quent destruction of the trees left and of the future crop. Cut-over areas with large tops left on them are very difficult for surveyors, cruisers and fire-rangers to travel over and the cost of such work is increased by this condition.
The second growth on cut-over lands is hindered to some extent by the presence of large tops, which shut out the light, cover the ground with decaying needles and make the young trees, which have to grow up through the old tops, crooked.
The fire risk is increased fully one hundred per cent after lumbering, but, if the tops are properly lopped, this is much reduced.
In discussing this matter, there are two fundamental questions to be considered, the cost of logging and the cost of fire protection, the first of which is increased and the second decreased by top-lopping. Do these two items balance, and if not, do the advantages obtained by top-lopping compensate for the added cost? The present prices of lumber and pulpwood do not permit of any extra expenditure for logging, and unless top-lopping is made compulsory by law, so as to place all operators on the same basis, few of them would be willing to undertake it. Then too, it is a question which concerns the lumber-man more than the pulpwood man, as the latter takes out all logs down to three and a half inches in diameter, and all crooked and forked trees, as well as many logs which are partly unsound. When tops are taken to such a small diameter they lie close to the ground and rot fairly quickly. On the other hand, where trees are cut for lumber, all tops over eight inches in diameter, all forked and many crooked trees and all unsound ones are left in the woods, making the very worst possible conditions, from the standpoint of danger from fire. The amount and character of the material left in the woods are also dependent on the distance from the point of utilization and the difficulty and cost of transportation. It is axiomatic that material which would cost more to remove from the woods than the price which could be obtained for it must be left to decay.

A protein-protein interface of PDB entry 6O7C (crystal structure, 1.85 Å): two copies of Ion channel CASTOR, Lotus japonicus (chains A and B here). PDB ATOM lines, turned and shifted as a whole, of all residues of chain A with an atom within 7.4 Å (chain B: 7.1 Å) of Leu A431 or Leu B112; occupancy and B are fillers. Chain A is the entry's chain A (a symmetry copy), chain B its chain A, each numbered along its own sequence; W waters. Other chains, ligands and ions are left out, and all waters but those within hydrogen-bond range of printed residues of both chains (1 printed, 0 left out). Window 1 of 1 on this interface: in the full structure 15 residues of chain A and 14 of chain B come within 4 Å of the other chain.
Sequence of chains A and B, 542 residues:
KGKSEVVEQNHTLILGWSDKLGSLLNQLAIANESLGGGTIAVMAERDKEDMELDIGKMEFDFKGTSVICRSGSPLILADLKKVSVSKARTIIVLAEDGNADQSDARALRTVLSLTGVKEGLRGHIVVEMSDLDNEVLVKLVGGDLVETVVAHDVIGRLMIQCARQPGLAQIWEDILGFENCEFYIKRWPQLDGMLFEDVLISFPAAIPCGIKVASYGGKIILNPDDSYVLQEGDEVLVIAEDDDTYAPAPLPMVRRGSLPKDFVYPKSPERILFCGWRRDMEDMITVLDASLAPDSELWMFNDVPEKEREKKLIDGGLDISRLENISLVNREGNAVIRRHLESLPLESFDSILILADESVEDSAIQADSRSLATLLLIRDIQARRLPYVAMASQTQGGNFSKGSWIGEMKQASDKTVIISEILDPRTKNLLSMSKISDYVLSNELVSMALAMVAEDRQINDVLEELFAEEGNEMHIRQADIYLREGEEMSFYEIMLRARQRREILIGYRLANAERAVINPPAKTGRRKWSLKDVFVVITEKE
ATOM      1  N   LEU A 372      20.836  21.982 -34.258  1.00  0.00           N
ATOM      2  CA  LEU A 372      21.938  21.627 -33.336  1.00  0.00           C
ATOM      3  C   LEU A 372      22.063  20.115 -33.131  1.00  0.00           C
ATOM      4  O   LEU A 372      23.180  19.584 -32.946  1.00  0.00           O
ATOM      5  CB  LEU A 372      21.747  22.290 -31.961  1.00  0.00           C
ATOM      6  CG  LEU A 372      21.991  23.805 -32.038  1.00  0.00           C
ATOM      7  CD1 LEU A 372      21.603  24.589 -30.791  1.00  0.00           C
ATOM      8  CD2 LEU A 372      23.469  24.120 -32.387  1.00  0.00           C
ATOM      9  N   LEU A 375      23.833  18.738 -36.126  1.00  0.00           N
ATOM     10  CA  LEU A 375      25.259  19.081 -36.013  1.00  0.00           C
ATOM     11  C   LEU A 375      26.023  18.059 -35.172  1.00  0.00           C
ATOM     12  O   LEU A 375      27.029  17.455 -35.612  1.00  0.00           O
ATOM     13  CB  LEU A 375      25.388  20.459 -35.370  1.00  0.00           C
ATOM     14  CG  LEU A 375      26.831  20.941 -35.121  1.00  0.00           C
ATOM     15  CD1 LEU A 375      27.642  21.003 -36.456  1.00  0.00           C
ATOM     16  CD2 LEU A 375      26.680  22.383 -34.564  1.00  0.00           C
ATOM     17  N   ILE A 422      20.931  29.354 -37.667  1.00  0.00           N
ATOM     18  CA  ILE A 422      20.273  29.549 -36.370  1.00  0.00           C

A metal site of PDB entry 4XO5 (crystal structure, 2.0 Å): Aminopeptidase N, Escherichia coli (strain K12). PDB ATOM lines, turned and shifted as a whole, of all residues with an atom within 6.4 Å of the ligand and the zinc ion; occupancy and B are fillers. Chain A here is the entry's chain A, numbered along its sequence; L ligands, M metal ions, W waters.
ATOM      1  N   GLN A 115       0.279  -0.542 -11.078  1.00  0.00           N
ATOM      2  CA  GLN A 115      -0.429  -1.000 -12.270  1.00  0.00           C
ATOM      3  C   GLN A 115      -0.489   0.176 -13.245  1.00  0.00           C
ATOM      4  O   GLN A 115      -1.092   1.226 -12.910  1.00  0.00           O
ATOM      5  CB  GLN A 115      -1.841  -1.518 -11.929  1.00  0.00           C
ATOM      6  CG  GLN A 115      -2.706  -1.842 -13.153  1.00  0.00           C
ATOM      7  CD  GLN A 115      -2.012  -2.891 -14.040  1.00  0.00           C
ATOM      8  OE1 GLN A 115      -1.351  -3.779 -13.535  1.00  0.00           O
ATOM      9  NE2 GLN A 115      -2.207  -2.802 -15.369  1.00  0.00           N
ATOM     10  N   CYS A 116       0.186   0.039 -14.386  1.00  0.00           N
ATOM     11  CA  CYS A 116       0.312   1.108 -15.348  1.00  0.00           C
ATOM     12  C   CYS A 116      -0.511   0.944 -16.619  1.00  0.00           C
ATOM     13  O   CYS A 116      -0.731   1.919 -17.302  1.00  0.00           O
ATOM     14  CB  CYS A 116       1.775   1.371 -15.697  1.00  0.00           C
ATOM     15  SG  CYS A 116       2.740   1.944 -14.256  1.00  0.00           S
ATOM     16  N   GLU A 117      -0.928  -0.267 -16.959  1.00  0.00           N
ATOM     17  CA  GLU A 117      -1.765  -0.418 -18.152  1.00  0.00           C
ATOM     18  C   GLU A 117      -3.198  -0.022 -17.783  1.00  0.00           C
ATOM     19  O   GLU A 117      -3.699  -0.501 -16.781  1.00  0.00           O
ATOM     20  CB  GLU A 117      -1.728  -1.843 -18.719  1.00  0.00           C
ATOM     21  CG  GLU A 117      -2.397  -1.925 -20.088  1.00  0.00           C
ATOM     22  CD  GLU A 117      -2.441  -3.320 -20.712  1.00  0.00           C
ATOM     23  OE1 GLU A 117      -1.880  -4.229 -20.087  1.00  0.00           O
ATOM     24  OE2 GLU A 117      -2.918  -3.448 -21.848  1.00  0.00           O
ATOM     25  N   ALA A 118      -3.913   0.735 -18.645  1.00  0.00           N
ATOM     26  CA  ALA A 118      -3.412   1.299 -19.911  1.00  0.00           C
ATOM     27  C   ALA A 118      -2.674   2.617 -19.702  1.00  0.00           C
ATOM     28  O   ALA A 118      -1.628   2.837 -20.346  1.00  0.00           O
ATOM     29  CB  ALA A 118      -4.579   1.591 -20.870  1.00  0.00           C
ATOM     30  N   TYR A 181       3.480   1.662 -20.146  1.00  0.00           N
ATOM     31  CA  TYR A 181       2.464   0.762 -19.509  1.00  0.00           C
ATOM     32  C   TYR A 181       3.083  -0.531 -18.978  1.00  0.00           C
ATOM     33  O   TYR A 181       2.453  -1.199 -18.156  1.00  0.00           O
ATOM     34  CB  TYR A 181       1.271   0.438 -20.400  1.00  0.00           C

From the standpoint of the good of the forest and its better protection from fire there is no question but that top-lopping is beneficial, and one might almost say necessary, and, if made compulsory by a regulation binding on all timber operators in a province, so that the added charge would fall on all, and, if uniformly enforced so that there would be no favoritism or discrimination, it would be a wise measure.
The cost of top-lopping is influenced by the following factors : Whether logging is done by company camps or jobbers, attitude of foremen and inspectors, character of labour, nature of the ground